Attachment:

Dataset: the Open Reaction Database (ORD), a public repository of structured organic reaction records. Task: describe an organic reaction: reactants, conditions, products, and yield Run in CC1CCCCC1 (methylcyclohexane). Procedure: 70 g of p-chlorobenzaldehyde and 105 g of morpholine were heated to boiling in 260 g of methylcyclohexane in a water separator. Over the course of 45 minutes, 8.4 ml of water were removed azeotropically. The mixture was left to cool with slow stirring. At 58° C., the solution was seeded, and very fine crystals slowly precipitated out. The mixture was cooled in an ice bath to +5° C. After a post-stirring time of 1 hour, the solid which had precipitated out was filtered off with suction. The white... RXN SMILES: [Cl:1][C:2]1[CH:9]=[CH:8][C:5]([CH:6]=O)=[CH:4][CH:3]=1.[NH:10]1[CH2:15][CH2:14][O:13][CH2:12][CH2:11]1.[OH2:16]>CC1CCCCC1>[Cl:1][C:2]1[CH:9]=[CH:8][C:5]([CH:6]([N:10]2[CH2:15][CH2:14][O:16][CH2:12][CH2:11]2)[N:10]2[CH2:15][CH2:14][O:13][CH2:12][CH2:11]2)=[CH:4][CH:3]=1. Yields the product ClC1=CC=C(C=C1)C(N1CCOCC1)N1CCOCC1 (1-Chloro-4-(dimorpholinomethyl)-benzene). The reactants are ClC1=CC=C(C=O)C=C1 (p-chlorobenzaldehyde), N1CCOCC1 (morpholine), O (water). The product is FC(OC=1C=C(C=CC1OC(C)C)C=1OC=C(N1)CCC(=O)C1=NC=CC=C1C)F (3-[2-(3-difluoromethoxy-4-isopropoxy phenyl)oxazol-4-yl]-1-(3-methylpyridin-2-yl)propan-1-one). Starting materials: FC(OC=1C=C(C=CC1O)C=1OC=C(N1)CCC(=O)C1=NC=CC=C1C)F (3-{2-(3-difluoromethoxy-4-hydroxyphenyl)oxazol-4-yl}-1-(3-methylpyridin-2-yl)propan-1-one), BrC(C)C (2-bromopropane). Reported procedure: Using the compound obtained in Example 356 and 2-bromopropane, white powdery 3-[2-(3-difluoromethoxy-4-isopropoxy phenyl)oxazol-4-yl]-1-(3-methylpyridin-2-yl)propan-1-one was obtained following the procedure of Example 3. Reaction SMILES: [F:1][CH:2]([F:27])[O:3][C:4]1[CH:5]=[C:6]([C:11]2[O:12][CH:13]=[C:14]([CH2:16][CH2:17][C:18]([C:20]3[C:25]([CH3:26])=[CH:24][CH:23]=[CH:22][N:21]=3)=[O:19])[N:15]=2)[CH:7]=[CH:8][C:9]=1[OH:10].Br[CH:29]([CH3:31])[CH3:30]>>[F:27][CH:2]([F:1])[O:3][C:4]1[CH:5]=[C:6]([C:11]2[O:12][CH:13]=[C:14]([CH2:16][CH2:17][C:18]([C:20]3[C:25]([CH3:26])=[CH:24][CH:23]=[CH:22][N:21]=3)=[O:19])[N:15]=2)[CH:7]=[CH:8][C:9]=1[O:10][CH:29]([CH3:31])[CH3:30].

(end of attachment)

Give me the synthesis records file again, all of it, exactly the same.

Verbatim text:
Dataset: the Open Reaction Database (ORD), a public repository of structured organic reaction records. Task: describe an organic reaction: reactants, conditions, products, and yield Run in CC1CCCCC1 (methylcyclohexane). Procedure: 70 g of p-chlorobenzaldehyde and 105 g of morpholine were heated to boiling in 260 g of methylcyclohexane in a water separator. Over the course of 45 minutes, 8.4 ml of water were removed azeotropically. The mixture was left to cool with slow stirring. At 58° C., the solution was seeded, and very fine crystals slowly precipitated out. The mixture was cooled in an ice bath to +5° C. After a post-stirring time of 1 hour, the solid which had precipitated out was filtered off with suction. The white... RXN SMILES: [Cl:1][C:2]1[CH:9]=[CH:8][C:5]([CH:6]=O)=[CH:4][CH:3]=1.[NH:10]1[CH2:15][CH2:14][O:13][CH2:12][CH2:11]1.[OH2:16]>CC1CCCCC1>[Cl:1][C:2]1[CH:9]=[CH:8][C:5]([CH:6]([N:10]2[CH2:15][CH2:14][O:16][CH2:12][CH2:11]2)[N:10]2[CH2:15][CH2:14][O:13][CH2:12][CH2:11]2)=[CH:4][CH:3]=1. Yields the product ClC1=CC=C(C=C1)C(N1CCOCC1)N1CCOCC1 (1-Chloro-4-(dimorpholinomethyl)-benzene). The reactants are ClC1=CC=C(C=O)C=C1 (p-chlorobenzaldehyde), N1CCOCC1 (morpholine), O (water). The product is FC(OC=1C=C(C=CC1OC(C)C)C=1OC=C(N1)CCC(=O)C1=NC=CC=C1C)F (3-[2-(3-difluoromethoxy-4-isopropoxy phenyl)oxazol-4-yl]-1-(3-methylpyridin-2-yl)propan-1-one). Starting materials: FC(OC=1C=C(C=CC1O)C=1OC=C(N1)CCC(=O)C1=NC=CC=C1C)F (3-{2-(3-difluoromethoxy-4-hydroxyphenyl)oxazol-4-yl}-1-(3-methylpyridin-2-yl)propan-1-one), BrC(C)C (2-bromopropane). Reported procedure: Using the compound obtained in Example 356 and 2-bromopropane, white powdery 3-[2-(3-difluoromethoxy-4-isopropoxy phenyl)oxazol-4-yl]-1-(3-methylpyridin-2-yl)propan-1-one was obtained following the procedure of Example 3. Reaction SMILES: [F:1][CH:2]([F:27])[O:3][C:4]1[CH:5]=[C:6]([C:11]2[O:12][CH:13]=[C:14]([CH2:16][CH2:17][C:18]([C:20]3[C:25]([CH3:26])=[CH:24][CH:23]=[CH:22][N:21]=3)=[O:19])[N:15]=2)[CH:7]=[CH:8][C:9]=1[OH:10].Br[CH:29]([CH3:31])[CH3:30]>>[F:27][CH:2]([F:1])[O:3][C:4]1[CH:5]=[C:6]([C:11]2[O:12][CH:13]=[C:14]([CH2:16][CH2:17][C:18]([C:20]3[C:25]([CH3:26])=[CH:24][CH:23]=[CH:22][N:21]=3)=[O:19])[N:15]=2)[CH:7]=[CH:8][C:9]=1[O:10][CH:29]([CH3:31])[CH3:30].